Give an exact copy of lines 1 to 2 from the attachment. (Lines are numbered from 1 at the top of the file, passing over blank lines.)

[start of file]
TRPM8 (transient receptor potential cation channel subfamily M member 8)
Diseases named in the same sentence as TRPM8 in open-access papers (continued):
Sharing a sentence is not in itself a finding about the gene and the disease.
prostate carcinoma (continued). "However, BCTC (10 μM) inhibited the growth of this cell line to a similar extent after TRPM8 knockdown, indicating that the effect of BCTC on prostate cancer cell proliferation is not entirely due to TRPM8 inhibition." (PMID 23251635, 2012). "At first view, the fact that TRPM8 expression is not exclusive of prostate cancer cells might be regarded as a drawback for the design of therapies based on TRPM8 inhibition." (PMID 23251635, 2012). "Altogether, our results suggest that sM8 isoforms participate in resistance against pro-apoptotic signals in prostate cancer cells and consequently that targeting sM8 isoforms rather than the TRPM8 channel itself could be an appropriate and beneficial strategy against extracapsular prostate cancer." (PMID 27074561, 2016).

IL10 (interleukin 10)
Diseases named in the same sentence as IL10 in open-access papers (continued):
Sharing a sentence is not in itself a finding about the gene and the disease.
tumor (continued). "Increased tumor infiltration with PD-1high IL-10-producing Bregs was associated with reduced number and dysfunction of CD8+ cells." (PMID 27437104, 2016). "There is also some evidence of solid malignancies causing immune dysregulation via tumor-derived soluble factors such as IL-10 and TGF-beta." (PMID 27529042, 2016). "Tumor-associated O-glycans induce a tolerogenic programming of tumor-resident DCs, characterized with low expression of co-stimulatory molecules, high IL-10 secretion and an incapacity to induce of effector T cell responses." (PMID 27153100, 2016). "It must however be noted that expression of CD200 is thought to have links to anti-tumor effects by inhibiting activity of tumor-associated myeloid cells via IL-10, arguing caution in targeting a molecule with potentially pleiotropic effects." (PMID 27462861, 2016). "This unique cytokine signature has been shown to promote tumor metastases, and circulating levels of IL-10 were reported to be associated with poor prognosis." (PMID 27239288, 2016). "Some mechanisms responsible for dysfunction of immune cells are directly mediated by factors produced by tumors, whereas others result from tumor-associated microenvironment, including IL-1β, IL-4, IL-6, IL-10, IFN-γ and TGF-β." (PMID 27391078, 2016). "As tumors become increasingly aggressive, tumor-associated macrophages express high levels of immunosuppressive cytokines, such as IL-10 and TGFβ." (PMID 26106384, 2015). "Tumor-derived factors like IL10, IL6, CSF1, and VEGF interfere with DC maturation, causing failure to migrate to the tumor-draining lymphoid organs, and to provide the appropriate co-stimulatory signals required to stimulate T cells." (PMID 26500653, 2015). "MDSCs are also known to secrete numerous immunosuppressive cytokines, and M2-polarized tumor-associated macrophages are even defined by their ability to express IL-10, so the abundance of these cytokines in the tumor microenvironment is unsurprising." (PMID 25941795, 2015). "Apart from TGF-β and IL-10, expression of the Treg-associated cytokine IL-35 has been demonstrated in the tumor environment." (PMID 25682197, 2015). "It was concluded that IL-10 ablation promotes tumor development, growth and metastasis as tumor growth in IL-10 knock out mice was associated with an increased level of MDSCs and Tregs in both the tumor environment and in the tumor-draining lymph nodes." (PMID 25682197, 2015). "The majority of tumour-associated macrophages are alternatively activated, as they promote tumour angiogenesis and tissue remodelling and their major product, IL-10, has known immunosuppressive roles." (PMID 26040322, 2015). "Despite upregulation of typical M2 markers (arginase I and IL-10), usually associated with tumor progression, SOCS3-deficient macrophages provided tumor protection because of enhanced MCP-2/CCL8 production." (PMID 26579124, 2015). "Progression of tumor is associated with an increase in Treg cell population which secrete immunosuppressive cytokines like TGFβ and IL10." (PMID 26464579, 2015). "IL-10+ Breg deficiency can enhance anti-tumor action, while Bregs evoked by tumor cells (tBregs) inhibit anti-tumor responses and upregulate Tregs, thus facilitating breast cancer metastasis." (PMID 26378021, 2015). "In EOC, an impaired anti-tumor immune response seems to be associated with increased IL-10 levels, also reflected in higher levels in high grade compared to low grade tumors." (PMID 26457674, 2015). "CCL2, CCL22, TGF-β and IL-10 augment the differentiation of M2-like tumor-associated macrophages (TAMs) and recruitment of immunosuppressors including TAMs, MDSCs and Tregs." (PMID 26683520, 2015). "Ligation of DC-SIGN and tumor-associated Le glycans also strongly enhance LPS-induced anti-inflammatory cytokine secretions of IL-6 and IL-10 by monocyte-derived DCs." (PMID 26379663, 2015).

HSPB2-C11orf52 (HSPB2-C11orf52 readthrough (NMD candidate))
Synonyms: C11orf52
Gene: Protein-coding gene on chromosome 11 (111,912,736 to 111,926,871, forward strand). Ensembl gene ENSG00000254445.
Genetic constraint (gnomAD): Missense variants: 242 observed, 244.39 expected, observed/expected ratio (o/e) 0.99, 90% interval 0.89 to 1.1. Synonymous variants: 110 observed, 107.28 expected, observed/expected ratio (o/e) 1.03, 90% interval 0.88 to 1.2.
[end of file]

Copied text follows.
TRPM8 (transient receptor potential cation channel subfamily M member 8)
Diseases named in the same sentence as TRPM8 in open-access papers (continued):